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ORIGINAL ARTICLE
Year : 2017  |  Volume : 54  |  Issue : 1  |  Page : 155-160
 

Actual gains in dosimetry and treatment delivery efficiency from volumetric modulated arc radiotherapy for inoperable, locally advanced lung cancer over five-field forward-planned intensity-modulated radiotherapy


1 Department of Radiation Oncology, Tata Medical Centre, Kolkata, West Bengal, India
2 Department of Medical Physics, Tata Medical Centre, Kolkata, West Bengal, India
3 Department of Medical Statistics, Tata Medical Centre, Kolkata, West Bengal, India

Date of Web Publication1-Dec-2017

Correspondence Address:
Dr. R K Shrimali
Department of Radiation Oncology, Tata Medical Centre, Kolkata, West Bengal
India
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Source of Support: None, Conflict of Interest: None


DOI: 10.4103/ijc.IJC_79_17

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 » Abstract 

AIMS: Volumetric modulated arc radiotherapy (VMAT) is used for inoperable, locally advanced nonsmall cell lung cancer, where three-dimensional conformal radiotherapy (3D-CRT) cannot yield an acceptable plan. METHODS: The planning and treatment data were prospectively collected on the first 18 patients treated using VMAT plans. We analyzed the actual dosimetric gain and impact on treatment, compared with complex multisegment 3D-CRT (five-field forward-planned intensity-modulated radiotherapy [IMRT]) that were generated for treatment. Proportion of planning target volume (PTV) receiving 95% dose (PTV-V95%) conformity index (CI), conformity number (CN), dose homogeneity index (DHI), monitor units (MUs), and treatment time were also analyzed. RESULTS: The PTV coverage (PTV-V95%) was improved from a median of 91.41% for 5-F forward-IMRT to 98.25% for VMAT (P < 0.001). The CI improved with a mean of 1.12 for VMAT and 1.31 for 5-F forward-IMRT (P < 0.001). The mean DHI improved from 1.15 for forward-IMRT to 1.08 for VMAT (P < 0.001). The mean CN improved from 0.62 for forward-IMRT to 0.87 for VMAT (P < 0.001). No significant increase in the low-dose bath (V5, V10 and mean lung dose) to the lung was seen. Significantly higher number of MUs (P < 0.001) and shorter treatment delivery times (P = 0.03) were seen with VMAT. CONCLUSION: VMAT resulted in improvement in target volume coverage, demonstrated by PTV-V95%, CI, CN, and DHI, without any increase in the low-dose bath to the lung. For conventional fractionation, VMAT requires more MUs (P < 0.001) but has a shorter treatment delivery time (P = 0.03) per fraction.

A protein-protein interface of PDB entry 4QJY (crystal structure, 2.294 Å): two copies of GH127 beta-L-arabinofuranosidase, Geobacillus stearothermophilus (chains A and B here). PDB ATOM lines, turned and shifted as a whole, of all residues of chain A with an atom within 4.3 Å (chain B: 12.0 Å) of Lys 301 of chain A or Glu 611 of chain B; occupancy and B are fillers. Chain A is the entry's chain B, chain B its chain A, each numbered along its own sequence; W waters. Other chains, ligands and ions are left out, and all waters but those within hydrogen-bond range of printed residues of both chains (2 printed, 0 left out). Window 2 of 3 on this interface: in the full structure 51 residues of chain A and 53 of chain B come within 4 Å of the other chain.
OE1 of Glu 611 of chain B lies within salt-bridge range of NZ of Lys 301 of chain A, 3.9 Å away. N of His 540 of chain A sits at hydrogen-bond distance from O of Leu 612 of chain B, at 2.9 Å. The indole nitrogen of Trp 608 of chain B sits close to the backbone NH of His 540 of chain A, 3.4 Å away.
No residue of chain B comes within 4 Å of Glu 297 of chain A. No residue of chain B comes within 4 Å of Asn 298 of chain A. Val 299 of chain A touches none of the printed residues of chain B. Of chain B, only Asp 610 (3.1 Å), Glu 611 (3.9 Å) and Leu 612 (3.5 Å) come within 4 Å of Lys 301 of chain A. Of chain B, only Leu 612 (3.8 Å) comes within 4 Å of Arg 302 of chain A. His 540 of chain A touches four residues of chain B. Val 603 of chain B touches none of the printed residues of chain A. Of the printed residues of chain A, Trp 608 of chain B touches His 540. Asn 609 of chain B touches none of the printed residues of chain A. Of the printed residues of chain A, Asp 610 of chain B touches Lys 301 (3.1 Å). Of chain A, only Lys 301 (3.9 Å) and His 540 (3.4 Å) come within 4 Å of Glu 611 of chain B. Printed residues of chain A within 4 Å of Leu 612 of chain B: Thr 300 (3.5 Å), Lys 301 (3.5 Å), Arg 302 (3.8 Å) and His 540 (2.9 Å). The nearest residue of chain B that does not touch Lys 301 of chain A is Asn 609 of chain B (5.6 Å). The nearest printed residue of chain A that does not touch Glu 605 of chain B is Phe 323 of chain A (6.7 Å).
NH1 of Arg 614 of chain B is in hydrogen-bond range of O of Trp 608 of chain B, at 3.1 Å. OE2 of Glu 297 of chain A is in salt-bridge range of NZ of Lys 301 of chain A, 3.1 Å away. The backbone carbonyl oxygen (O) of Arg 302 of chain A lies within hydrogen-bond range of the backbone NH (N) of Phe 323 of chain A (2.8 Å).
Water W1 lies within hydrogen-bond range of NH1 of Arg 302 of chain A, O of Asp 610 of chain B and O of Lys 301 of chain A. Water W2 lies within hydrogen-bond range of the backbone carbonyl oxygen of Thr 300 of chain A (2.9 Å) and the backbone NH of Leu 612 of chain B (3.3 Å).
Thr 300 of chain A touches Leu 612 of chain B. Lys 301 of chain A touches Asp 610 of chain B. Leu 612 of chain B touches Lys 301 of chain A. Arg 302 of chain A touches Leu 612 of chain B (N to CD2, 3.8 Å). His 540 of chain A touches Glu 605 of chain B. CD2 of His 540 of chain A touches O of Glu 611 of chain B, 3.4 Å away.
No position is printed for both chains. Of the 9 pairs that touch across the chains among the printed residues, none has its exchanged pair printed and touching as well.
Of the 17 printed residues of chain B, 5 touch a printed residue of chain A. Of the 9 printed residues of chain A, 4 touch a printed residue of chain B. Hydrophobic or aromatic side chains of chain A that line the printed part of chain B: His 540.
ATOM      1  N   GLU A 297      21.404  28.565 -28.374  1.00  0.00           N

Keywords: Forward-planned intensity-modulated radiotherapy, intensity-modulated radiotherapy, lung cancer, radiotherapy, volumetric modulated arc radiotherapy


How to cite this article:
Shrimali R K, Arunsingh M, Reddy G D, Mandal S, Arun B, Prasath S, Sinha S, Mallick I, Achari R, Chatterjee S. Actual gains in dosimetry and treatment delivery efficiency from volumetric modulated arc radiotherapy for inoperable, locally advanced lung cancer over five-field forward-planned intensity-modulated radiotherapy. Indian J Cancer 2017;54:155-60